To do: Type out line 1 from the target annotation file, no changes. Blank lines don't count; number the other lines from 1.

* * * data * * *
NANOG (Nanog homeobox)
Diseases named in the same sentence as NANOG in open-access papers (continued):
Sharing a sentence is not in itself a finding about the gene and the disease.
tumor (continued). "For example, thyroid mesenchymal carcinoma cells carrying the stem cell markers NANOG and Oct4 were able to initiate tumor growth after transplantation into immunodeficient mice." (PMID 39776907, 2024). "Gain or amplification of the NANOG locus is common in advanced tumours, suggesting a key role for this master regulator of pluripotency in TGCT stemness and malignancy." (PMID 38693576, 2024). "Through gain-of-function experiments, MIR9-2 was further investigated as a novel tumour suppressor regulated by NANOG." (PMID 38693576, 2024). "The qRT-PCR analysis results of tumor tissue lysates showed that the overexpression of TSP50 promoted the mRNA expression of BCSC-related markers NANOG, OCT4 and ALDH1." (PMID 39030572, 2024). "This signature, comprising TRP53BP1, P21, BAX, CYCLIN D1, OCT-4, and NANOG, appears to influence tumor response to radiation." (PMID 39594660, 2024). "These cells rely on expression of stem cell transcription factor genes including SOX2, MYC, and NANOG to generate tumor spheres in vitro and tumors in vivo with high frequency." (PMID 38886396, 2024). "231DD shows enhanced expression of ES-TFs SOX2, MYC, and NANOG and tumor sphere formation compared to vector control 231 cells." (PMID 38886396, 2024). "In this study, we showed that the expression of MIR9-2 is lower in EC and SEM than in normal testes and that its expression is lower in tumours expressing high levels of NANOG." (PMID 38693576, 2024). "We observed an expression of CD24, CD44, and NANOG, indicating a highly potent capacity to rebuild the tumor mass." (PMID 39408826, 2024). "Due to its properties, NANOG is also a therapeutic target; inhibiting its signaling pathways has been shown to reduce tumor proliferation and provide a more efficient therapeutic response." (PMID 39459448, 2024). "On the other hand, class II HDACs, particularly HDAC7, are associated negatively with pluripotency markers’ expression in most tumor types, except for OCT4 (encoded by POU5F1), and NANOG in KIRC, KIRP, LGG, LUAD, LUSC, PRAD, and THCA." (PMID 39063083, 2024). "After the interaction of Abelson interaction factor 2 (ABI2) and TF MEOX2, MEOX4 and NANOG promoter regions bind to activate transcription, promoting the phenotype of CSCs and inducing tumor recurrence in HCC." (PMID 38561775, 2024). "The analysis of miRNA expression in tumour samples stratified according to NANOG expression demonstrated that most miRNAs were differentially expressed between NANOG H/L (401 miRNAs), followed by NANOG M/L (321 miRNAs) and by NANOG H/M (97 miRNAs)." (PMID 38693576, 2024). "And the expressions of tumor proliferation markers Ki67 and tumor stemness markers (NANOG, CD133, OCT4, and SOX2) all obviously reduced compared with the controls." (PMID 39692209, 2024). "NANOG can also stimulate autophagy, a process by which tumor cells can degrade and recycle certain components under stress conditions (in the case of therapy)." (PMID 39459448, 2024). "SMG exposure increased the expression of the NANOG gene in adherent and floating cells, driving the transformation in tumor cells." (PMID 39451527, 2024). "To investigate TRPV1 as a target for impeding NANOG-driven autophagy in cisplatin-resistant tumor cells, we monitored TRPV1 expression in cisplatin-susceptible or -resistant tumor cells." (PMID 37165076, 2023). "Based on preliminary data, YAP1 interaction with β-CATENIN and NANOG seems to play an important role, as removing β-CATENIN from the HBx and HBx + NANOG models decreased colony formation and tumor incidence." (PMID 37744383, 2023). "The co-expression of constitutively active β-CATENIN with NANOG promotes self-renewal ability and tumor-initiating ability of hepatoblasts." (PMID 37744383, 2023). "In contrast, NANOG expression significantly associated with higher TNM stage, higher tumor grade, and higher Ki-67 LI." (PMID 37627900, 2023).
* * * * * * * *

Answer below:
NANOG (Nanog homeobox)